Directed by: John R. Leonetti.
Written by: Gary Dauberman.
Starring: Annabelle Wallis (Mia), Ward Horton (John Gordon), Tony Amendola (Father Perez), Alfre Woodard (Evelyn), Kerry O'Malley (Sharon Higgins), Brian Howe (Pete Higgins), Eric Ladin (Detective Clarkin).
I have two daughters – one three, the other 7 months – so I have quite a few dolls in my house, and I can tell you this – they all kind of creep me out. In Jaws, Robert Shaw’s Quint compares to sharks eyes to dolls eyes – cold and dead – and that is a big part of it. They can lifelike in some ways, but the eyes are always cold and dead. They aren’t really cute like a stuffed animal. In short, before I even walked into Annabelle, I was creeped out by dolls. The doll in Annabelle is way creepier than any dolls my children have – and much of what works about the film is based purely on the doll itself – this despite the fact that it never really does anything but sit there.
If you saw last years The Conjuring – one of the best mainstream American horror films in recent years – than you undoubtedly remember Annabelle from the prologue to that film – where the creepy doll does strange thing to a pair of nurses, who hire Ed and Lorraine to save them from its power – which they do. This film is about the couple who owned Annabelle before those nurses – and what they went through.
Its 1969 – and we see a news report on TV about the Manson family. Young couple Mia (Annabelle Wallis) and John (Ward Horton) are expecting their first child. They live in sunny California – next to an older couple, who lost their only daughter a few years before when she ran off with the hippies. She doesn’t stay away for long in the movie – coming back with her boyfriend, and killing her parents, before coming next door for Mia and John. The pair survives, of course, but not without some trauma. As the young woman lies dying, she holds onto the title doll – and whatever she was trying to do (we learn the pair of murderers were in a cult and were trying to conjure something) – goes into that doll – and follows Mia and John even after they move into an apartment – obviously based on the one in Roman Polanski’s Rosemary’s Baby.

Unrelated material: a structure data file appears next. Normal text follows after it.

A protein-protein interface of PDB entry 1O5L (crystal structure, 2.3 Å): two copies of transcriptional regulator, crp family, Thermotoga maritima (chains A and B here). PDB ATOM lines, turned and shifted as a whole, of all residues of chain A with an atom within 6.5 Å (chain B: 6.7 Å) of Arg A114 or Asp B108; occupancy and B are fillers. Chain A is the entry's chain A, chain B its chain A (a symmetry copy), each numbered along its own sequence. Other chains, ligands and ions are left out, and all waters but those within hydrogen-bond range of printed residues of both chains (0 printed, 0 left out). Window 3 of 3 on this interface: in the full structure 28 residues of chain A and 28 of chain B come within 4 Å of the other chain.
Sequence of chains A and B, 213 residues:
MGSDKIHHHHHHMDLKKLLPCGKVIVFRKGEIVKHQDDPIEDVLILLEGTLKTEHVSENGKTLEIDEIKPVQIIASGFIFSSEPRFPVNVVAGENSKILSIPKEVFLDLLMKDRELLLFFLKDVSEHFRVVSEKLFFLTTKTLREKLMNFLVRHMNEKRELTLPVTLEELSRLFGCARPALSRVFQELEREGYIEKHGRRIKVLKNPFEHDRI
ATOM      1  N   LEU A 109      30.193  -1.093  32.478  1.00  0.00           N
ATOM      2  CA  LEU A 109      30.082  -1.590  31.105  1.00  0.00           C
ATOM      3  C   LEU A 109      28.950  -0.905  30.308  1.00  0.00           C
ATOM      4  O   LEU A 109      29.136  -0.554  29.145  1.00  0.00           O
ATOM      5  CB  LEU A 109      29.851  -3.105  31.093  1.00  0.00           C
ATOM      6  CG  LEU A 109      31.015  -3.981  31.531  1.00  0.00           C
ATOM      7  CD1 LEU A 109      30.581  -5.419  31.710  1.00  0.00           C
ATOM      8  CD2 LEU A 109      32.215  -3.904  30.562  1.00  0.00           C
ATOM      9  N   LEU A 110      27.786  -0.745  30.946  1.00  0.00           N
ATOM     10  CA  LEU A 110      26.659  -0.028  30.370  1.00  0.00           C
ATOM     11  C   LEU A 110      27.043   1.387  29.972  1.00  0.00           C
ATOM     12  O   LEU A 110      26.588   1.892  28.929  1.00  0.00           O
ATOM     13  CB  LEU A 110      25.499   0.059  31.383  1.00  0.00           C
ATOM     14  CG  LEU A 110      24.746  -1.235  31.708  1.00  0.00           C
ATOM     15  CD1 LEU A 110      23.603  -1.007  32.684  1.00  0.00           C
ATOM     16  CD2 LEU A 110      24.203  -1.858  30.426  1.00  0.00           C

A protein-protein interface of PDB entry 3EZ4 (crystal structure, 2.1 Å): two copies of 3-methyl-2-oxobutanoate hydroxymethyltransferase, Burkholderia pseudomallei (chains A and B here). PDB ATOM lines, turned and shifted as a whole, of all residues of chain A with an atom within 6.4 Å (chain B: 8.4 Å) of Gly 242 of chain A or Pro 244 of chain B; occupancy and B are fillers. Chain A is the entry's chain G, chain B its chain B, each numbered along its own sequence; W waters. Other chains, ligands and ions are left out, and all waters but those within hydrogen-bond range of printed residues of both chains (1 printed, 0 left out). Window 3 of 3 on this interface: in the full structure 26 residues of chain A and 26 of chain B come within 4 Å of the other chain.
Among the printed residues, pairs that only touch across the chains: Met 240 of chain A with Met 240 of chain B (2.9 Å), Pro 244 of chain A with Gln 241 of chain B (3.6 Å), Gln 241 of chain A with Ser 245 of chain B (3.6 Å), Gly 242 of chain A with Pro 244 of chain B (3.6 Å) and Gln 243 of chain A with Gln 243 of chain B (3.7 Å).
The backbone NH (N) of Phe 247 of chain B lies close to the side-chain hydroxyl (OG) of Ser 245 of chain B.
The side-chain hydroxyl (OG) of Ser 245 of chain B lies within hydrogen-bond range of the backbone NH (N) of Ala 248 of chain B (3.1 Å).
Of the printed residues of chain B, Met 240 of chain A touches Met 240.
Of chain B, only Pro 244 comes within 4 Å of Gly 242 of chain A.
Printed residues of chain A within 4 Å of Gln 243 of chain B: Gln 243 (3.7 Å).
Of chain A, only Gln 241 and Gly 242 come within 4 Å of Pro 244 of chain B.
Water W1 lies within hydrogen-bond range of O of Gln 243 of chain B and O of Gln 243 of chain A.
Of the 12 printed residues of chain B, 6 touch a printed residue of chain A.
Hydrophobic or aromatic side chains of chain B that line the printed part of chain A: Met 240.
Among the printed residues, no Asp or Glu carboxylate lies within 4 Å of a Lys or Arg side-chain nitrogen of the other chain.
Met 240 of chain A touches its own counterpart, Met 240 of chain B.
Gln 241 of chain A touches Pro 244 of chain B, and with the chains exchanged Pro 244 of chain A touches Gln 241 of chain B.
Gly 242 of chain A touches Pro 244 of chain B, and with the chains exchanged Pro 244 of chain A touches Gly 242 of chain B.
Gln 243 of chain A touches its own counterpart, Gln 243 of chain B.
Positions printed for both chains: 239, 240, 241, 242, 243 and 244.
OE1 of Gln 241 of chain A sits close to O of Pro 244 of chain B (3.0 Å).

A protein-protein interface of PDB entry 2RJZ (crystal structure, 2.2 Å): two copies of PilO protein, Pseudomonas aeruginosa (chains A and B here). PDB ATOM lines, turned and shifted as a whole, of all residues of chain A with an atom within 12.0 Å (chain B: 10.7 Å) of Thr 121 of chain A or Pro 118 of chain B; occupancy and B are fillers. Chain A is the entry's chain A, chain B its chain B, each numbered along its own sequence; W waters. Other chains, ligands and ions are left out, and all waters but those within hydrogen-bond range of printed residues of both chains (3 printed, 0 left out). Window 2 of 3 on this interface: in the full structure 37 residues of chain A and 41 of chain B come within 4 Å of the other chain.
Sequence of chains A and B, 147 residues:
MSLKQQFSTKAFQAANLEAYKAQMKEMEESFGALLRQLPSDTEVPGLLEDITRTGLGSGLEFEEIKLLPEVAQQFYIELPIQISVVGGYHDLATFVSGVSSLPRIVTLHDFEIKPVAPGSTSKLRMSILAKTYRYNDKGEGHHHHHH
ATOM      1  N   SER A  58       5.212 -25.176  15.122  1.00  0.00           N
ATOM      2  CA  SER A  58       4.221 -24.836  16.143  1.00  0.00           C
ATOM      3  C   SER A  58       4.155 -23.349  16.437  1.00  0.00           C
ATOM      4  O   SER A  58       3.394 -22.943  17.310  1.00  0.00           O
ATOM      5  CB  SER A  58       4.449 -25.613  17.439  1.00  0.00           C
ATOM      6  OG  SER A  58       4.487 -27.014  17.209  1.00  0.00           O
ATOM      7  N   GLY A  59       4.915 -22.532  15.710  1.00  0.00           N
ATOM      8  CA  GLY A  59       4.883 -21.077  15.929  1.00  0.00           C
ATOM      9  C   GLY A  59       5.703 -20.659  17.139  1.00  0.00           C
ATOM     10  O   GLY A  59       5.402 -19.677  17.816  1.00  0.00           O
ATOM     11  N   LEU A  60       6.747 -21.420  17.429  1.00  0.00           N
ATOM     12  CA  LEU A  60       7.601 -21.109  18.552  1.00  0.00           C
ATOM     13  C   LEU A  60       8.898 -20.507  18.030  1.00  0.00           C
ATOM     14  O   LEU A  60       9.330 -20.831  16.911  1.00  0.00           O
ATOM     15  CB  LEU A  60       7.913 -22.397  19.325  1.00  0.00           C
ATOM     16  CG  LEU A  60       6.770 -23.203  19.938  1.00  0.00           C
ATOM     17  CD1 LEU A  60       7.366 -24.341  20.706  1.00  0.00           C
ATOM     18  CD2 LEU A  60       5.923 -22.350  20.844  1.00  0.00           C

Annabelle tries, with limited success, to replicate the success of The Conjuring. Both films rely much more on atmosphere than blood or gore, or even the cheap boo moments that many horror films rely on today. The film is genuinely unsettlingly in its best moments – and benefits greatly from the atmosphere in that apartment, and from the appearance of Alfre Woodard as a friendly neighbor half way through – the rest of the cast is merely okay, but she’s actually quite good, and makes you believe her character, even though what she does in unbelievable (and perhaps even a little offensive).
But Annabelle leans a little too heavily on its influence – The Conjuring, Rosemary’s Baby and The Exorcist among them. The prologue of this film – which is basically a recap of the prologue of The Conjuring – also undercuts the horror of this film as well, as it shows us things that we would probably not wish to forget before seeing this film. The Conjuring, which to be fair was also an Exorcist or Rosemary’s Baby clone – was able to stake out its on spot on the landscape. That’s why it is one of the very best of the many, many clones of that pair of iconic horror films in the last 40 plus year. Annabelle is better than many of those same clones, but nowhere close to The Conjuring. It’s a middle of the road horror film – effective, yet entirely forgettable.